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Kaiaua & Thames coast storm

By   /  January 11, 2018  /  Comments Off on Kaiaua & Thames coast storm

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Source: Earthquake Commission – EQC – Press Release/Statement:

Headline: Kaiaua & Thames coast storm

In early January a storm and tidal surges caused major flooding and damage to homes and properties in the Kaiaua and Thames coastal area.

If you have flood or landslip damage to the land around your home, or landslip damage to your home, land or contents, you can lodge a claim with EQC.

You have three months from the date of the damage to lodge your claim.

You can make a claim by completing the form here or call us on 0800 326 243.

Who is covered by EQC?

To make a claim with EQC for natural disaster damage, customers must have a home or contents fire insurance policy with a private insurance company when the natural disaster damage occurred. 

Customers with home insurance will also receive EQC cover for certain land damage.

What EQC covers

EQC cover depends on how the natural disaster damage occurred.

Storms and floods

EQC covers storm and flood damage to residential land only, within certain limits outlined below.

Home and contents damage is covered by private insurance, according to the terms of an individual’s policy. Talk to your private insurer.

Landslip damage

EQC covers landslip damage to land, home and contents, within certain limits:

  • Land cover is outlined below.
  • Your home is generally insured up to a maximum of $100,000 +GST per event, on a replacement value basis.
  • Your contents are generally insured up to a maximum of $20,000 +GST per event, on a replacement basis.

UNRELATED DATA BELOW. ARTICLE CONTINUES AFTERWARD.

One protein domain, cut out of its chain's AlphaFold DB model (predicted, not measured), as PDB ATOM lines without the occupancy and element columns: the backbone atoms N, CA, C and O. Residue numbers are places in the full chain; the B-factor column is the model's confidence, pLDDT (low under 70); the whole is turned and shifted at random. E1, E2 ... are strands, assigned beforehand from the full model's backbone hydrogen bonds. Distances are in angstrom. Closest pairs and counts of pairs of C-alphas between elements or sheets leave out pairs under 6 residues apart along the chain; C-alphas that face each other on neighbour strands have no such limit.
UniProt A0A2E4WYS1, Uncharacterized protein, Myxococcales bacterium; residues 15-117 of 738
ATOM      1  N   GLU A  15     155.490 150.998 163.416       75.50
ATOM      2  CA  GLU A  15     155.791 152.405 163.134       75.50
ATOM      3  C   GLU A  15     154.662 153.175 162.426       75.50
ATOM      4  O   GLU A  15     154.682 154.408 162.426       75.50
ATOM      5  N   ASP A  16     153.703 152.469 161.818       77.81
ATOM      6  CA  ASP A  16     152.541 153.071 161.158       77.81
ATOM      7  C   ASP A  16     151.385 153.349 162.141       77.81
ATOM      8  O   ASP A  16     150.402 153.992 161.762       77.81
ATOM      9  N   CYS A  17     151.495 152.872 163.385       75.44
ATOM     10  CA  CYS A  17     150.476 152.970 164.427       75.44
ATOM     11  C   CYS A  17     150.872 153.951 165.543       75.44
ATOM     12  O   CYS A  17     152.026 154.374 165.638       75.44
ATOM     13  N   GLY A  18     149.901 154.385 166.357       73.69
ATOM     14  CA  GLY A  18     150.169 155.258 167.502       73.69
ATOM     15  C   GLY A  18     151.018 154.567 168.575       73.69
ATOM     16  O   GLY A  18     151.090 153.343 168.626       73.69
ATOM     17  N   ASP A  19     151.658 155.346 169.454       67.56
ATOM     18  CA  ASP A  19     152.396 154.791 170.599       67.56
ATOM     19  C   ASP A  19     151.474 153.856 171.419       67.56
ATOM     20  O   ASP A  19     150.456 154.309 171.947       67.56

What land EQC covers

EQC coverage of land is limited to land that is within your property boundary – and includes:

  • land under your home and outbuildings (eg, shed or garage)
  • land within eight metres of your home and outbuildings
  • land under or supporting your main access way, up to 60 metres from your home (not driveway surfacing).

EQC also provides some cover for:

  • bridges and culverts within the above areas
  • some retaining walls that are necessary to support or protect your home, outbuildings or insured land
  • the removal of debris, such as silt or fallen trees, from the insured land (not replacement of items on the land, such as trees, plants, lawn and driveways).

EQC insurance has more information.

How much can EQC pay out for land?

EQC land cover is usually capped at the dollar value of the area of land insured by EQC that has been lost or damaged (or will imminently be) as a direct result of the natural disaster.

EQC usually pays the lesser of either:

  • the cost to repair the damaged EQC-insured land
  • the value of the damaged EQC-insured land.

It’s also important to note that bridges, culverts, and retaining walls that support the home or insured land are covered for indemnity value. This means the valuation takes into account their age and state of repair.

The land cover page has more information and an interactive diagram.

How to make a claim

While it may speed up the process if you make a claim quickly, you have up to three months from the date of the natural disaster to lodge a claim.

You can make a claim online by visiting our website or over the phone by calling 0800 DAMAGE (0800 326 243).

What happens next explains the claims process.              

EQC staff will always carry photo identification and usually phone first if they need to visit your property.

Excesses